Japan is known as one of the most trendy and fashion-forward places on the planet. Seen as the birthplace for wild and unique style, people travel all over the world to be fully immersed into this rich fashion culture.
These ‘out there’ looks are most commonly seen at Harajuku Station, a district of Tokyo that is now known as the epicenter for trendsetting new styles. Harajuku Station along with Shibuya, another hot spot for fashion, has been the inspiration behind the new fashion doll line The Shibajuku Girls.
Despite being Japanese in nature, The Shibajuku Girls are produced by Hunter Products, a family-owned toy manufacturer based in Australia. “Although all the dolls’ styles are based off Japanese culture, I still read a lot of fashion magazines and am very in touch with celebrity fashion as well,” says Madeleine Hunter, the Product Manager at Hunter Products Pty. Ltd.
Reflecting Japan’s style trends, The Shibajuku Girls are a series of dolls that were introduced to Europe and Australia earlier this year and are now available in the United States. Each doll has delicate details with a distinctive style, name, personality and accessories. Currently, there are five dolls in the line: Shizuka, Suki, Namika, Koe and Yoko. Additional characters will be joining the collection as soon as Spring of 2017 and the company plans to introduce a new line of Shibajuku Girls every six months.
When it comes to coming up with new, trendy ideas, Madeleine has her own methods. “I follow everyone on social media and get daily updates on the craziest new trends. What’s most interesting is that many trends we see on celebrities like Katy Perry, Taylor Swift, Nicky Minaj originated in Japan,” she says.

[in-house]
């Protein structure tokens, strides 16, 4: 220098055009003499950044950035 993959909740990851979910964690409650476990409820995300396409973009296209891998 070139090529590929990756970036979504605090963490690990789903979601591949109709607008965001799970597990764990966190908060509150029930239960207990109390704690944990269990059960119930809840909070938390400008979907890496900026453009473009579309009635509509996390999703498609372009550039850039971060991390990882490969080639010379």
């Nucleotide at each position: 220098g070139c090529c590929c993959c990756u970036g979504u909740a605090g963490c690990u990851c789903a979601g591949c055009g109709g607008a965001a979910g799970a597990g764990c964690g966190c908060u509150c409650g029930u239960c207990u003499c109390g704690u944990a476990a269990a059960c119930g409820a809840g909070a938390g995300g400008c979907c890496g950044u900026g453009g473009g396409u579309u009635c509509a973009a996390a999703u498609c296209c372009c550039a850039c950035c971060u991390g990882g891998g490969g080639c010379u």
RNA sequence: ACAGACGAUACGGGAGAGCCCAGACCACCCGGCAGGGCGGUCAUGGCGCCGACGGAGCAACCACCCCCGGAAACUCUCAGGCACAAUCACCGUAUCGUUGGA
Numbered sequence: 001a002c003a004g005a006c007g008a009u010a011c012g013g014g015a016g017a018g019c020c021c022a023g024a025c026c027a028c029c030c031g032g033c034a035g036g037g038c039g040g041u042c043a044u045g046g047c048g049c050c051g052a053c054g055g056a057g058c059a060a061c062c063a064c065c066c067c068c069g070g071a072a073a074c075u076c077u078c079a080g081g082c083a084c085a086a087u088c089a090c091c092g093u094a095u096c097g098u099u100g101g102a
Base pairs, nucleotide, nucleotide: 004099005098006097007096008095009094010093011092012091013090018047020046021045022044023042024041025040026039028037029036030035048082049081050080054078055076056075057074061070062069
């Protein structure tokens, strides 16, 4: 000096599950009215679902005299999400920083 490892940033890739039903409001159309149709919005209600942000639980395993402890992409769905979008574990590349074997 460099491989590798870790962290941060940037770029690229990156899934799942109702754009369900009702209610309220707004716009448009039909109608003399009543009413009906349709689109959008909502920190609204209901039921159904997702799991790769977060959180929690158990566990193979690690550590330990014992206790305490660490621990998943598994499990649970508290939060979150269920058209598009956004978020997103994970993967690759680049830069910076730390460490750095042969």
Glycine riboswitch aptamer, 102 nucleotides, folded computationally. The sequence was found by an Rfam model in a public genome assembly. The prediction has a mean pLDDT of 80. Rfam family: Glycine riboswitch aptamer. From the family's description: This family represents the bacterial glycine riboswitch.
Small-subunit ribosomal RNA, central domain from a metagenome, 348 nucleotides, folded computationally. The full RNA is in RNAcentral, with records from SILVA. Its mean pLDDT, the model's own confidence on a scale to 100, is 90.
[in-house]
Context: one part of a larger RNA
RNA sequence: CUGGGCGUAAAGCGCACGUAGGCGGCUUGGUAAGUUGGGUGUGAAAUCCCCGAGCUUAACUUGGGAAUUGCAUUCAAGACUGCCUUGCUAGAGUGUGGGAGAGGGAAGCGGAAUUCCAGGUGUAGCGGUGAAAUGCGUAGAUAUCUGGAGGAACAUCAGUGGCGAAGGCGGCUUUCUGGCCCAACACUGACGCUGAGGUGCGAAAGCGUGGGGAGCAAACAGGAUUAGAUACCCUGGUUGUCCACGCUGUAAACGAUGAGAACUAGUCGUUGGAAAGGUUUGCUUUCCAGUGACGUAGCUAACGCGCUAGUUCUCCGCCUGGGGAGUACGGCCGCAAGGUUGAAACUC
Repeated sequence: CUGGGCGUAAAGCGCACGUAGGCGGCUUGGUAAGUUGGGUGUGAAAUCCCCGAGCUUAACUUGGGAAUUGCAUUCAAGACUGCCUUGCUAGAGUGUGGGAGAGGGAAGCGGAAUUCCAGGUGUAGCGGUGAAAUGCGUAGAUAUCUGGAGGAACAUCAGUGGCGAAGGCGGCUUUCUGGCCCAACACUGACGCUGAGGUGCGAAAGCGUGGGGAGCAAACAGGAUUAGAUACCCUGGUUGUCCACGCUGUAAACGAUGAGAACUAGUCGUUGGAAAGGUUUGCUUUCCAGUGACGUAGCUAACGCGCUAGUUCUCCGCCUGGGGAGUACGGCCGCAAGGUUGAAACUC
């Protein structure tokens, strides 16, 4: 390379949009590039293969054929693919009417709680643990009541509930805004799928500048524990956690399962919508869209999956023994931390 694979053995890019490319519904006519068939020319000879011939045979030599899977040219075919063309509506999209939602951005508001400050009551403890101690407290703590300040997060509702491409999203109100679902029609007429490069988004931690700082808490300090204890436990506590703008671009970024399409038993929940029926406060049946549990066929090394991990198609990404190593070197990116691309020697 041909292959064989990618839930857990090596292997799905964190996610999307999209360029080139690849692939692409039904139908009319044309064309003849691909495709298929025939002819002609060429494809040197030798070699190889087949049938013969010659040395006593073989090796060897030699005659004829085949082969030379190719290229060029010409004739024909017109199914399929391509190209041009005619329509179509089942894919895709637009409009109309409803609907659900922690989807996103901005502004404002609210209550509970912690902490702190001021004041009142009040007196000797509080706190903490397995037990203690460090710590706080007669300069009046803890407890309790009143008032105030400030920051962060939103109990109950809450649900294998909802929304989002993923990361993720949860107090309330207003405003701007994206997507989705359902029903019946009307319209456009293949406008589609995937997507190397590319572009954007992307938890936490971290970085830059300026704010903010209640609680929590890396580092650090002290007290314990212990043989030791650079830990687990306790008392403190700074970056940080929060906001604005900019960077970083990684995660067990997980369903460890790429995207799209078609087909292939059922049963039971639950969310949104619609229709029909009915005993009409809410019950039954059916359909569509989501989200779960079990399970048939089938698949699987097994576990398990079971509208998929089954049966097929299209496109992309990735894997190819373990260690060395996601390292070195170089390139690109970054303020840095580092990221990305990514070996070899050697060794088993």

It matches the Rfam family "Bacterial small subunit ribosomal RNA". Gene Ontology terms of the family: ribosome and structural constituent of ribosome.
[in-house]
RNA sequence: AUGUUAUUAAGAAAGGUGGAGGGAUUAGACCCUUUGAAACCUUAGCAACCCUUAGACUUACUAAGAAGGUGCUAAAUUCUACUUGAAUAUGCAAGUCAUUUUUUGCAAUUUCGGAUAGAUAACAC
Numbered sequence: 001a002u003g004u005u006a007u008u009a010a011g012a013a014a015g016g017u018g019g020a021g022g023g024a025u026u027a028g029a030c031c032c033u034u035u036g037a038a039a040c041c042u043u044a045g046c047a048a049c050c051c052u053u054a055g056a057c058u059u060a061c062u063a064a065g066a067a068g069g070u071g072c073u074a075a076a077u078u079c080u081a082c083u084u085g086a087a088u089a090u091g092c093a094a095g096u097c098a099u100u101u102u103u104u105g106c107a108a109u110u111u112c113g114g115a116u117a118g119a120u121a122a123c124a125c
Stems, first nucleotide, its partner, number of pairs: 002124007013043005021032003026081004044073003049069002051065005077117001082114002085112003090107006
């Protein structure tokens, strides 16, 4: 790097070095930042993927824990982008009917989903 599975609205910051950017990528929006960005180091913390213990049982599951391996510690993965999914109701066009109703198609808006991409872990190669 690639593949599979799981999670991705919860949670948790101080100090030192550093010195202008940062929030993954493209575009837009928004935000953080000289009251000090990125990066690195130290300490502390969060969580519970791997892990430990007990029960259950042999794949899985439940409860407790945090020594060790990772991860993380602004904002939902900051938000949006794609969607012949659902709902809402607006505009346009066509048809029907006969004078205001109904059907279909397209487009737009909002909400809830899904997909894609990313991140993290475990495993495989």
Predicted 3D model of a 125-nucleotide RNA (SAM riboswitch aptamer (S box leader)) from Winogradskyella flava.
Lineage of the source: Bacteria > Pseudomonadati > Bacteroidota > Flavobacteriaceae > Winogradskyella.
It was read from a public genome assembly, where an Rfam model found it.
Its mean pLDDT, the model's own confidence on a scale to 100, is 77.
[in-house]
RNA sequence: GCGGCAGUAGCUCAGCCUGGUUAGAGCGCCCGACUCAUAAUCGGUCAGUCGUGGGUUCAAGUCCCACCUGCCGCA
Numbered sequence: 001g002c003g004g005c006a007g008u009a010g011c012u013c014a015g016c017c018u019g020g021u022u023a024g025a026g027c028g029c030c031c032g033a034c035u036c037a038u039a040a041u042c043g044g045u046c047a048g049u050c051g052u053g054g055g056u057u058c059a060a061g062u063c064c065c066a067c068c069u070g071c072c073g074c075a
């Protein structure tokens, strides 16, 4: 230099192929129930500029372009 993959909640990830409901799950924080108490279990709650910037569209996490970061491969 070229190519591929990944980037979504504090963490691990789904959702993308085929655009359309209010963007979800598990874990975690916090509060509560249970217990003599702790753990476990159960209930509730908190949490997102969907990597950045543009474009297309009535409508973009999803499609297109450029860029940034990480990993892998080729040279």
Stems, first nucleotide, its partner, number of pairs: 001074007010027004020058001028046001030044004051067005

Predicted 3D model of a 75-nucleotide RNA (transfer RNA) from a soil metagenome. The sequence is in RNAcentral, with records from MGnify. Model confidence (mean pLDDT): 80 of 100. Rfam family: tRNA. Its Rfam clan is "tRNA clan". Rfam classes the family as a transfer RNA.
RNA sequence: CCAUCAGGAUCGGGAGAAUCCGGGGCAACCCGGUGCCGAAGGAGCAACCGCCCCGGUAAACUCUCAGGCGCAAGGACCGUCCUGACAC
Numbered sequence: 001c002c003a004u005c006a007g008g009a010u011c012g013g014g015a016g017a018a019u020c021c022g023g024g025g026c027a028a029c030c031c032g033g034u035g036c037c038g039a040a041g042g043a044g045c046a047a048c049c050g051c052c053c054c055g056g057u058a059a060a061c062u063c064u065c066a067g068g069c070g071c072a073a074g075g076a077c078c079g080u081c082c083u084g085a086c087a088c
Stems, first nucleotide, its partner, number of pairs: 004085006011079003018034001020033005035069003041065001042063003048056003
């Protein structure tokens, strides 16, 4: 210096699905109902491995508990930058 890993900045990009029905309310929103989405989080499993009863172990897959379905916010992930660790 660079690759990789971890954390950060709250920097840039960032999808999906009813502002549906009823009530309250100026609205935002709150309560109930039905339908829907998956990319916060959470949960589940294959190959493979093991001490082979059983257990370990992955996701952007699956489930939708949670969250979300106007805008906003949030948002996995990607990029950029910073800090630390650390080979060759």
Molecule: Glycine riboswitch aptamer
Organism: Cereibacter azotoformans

“In terms of the characters, we’re always on the lookout for new ideas. For example, my brother Jeff says he wants a doll with hair like Sia, and James, my father, would like to do a doll with bright red hair. We’re all really involved in the creation process – that’s the fun part.”
The first range of outfits for the dolls is due to be released soon and the company hopes that the dolls will help children gain a deeper sense of both cultural awareness and an appreciation for style—especially unique and outside-the-box style.
“The thrill of seeing something you created appear on the major retail shelves and in a TV commercial is very satisfying,” said Madeleine. “But it’s also really cool to know that we have used an artistic field—in this case fashion—to create a toy line that will hopefully help to inspire the next generation of designers.”
To learn more, visit the official Shibajuku Girls website.